Housing – is the government planning to move the goalposts?
The government looks to be about to cut the number of families with a right to be re-housed – at the same time as their benefit reforms look likely to produce a massive increase in homelessness.
Experts like the National Housing Federation and the Chartered Institute of Housing have warned about the impact of the planned changes to Housing Benefit. At the same time, the government’s defence of these changes looks increasingly threadbare. As Nicola has pointed out, the example the Chancellor has pointed to in justification apply to just three families; and I have reported on evidence from the British Property Federation rebutting claims that Housing Benefit pushes rents up.
Now the government seems to have a new tactic; the changes won’t increase the number of homeless families because they are going to change the definition of homelessness.
In evidence to the Work and Pensions select committee, David Freud said that the planned changes weren’t going to make people homeless. Oh no, they were going to make claimants “look at their financing, and cut their cloth to what they can afford.” The minister said it would be “quite valuable” to revise the current criteria – which are also the standards that define who local authorities have a duty to re-house.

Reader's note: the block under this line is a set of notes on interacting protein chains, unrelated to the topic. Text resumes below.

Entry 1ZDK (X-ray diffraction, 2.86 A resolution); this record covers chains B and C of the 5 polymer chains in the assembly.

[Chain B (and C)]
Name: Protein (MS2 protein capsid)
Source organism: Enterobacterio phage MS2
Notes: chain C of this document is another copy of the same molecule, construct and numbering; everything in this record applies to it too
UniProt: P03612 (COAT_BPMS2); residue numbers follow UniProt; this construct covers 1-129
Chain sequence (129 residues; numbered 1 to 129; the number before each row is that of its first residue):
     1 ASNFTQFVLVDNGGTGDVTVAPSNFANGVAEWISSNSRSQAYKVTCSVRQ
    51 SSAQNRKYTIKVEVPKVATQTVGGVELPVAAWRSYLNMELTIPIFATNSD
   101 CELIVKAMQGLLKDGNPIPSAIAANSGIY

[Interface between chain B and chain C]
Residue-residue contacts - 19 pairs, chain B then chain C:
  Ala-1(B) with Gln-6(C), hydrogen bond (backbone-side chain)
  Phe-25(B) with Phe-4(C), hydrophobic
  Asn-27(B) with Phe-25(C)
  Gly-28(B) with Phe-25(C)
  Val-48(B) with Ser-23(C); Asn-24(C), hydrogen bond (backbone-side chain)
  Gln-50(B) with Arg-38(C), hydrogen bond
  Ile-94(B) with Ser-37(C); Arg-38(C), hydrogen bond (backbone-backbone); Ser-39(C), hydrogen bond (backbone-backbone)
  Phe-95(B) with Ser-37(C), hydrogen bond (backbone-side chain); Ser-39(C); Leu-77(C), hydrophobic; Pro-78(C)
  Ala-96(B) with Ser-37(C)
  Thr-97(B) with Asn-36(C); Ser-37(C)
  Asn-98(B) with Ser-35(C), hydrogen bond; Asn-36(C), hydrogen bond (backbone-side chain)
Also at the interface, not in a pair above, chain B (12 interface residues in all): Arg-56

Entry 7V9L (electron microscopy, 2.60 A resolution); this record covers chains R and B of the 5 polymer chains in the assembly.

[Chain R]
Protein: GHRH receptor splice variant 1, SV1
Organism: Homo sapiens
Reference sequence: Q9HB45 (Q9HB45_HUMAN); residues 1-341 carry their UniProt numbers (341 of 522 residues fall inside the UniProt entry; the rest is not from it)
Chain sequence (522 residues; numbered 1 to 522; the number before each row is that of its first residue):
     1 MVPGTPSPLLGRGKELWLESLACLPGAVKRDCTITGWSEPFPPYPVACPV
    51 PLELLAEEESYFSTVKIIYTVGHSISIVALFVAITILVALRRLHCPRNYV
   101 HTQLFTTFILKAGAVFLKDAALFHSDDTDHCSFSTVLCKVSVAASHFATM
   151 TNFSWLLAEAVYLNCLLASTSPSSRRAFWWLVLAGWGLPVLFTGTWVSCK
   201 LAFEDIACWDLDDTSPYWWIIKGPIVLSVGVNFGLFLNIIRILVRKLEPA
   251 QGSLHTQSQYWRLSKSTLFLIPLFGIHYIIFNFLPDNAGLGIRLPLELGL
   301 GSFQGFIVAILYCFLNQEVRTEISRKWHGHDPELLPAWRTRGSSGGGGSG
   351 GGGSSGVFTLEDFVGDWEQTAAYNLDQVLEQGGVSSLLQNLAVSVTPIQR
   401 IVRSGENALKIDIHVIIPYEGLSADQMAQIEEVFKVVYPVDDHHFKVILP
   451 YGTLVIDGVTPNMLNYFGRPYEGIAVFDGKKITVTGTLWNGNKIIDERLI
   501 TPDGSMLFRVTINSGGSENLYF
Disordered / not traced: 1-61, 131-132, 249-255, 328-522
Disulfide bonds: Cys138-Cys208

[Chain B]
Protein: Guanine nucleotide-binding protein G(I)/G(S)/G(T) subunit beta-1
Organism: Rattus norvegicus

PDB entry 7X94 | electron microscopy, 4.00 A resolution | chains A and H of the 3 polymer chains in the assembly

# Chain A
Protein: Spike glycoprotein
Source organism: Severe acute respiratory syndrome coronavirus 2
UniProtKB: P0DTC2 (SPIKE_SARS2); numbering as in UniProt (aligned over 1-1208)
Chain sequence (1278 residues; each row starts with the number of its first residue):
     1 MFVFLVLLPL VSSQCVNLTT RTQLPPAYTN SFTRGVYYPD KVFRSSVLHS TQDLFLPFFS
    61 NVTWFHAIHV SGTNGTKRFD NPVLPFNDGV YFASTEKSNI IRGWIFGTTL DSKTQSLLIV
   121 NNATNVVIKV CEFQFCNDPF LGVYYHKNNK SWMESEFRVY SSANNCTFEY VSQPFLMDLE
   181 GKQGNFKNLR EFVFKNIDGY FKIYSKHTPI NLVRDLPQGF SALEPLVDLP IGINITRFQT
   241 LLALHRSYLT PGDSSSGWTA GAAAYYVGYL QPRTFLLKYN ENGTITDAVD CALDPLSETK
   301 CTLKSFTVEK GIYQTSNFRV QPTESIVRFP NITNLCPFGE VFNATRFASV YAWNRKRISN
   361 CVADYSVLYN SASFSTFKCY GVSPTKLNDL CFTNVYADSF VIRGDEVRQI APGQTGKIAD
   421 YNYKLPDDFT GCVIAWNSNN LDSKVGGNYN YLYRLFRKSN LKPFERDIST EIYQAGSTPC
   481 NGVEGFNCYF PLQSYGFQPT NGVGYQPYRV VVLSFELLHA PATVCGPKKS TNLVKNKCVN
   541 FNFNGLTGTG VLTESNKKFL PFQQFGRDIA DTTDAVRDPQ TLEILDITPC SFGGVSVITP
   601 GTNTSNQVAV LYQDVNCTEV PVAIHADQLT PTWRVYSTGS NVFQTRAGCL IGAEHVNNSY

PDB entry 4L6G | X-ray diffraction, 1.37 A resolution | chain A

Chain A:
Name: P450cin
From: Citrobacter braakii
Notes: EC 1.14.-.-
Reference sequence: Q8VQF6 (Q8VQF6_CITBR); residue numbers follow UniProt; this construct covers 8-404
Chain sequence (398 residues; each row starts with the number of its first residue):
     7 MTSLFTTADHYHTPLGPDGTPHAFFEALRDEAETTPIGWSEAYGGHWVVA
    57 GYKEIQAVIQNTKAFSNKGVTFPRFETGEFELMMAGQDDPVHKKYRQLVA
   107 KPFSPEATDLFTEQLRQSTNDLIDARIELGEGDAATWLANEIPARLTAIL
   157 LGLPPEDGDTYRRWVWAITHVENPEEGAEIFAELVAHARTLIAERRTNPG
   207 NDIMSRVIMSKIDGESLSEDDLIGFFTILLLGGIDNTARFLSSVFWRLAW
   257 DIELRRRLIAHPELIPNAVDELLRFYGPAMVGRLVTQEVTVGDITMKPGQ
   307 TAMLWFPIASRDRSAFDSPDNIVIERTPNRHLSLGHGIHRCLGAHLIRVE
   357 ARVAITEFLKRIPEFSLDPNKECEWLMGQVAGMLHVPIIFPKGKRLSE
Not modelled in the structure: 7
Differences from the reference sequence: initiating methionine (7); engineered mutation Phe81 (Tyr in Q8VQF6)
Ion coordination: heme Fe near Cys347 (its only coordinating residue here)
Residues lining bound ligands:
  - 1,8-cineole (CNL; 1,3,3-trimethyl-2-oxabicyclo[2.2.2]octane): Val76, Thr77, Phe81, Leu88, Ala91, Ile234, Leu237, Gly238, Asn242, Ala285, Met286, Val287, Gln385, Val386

In July, shortly after the Housing Benefit cuts were announced, Cllr Philippa Roe, the cabinet member for housing at Westminster City Council wrote to housing minster Grant Shapps to point out a consequence of the proposals. Westminster would be more affected by the changes than any other local authority, and if the law on homelessness was unchanged, the Tory-controlled Council would face a huge bill re-housing everyone who was forced out of their homes. She proposed, The Guardian has revealed, changes to the law to limit re-housing rights to people who have lived in the area for three years, to give Councils the ability to re-house people in areas chosen because they are cheaper and to re-house people outside their boundaries.
From Lord Freud’s remarks to the select committee, it looks as though the government is considering something along these lines.
Critics of the government have argued from the outset that the eventual consequence of the HB changes will be that the government has a choice between not making the savings it hoped for or weakening families’ rights to be re-housed. As Sunder Katwala points out, this is the first time that a minister has argued for this in public.
To misquote Tom Cruise,
Relax, it’s much worse than you think.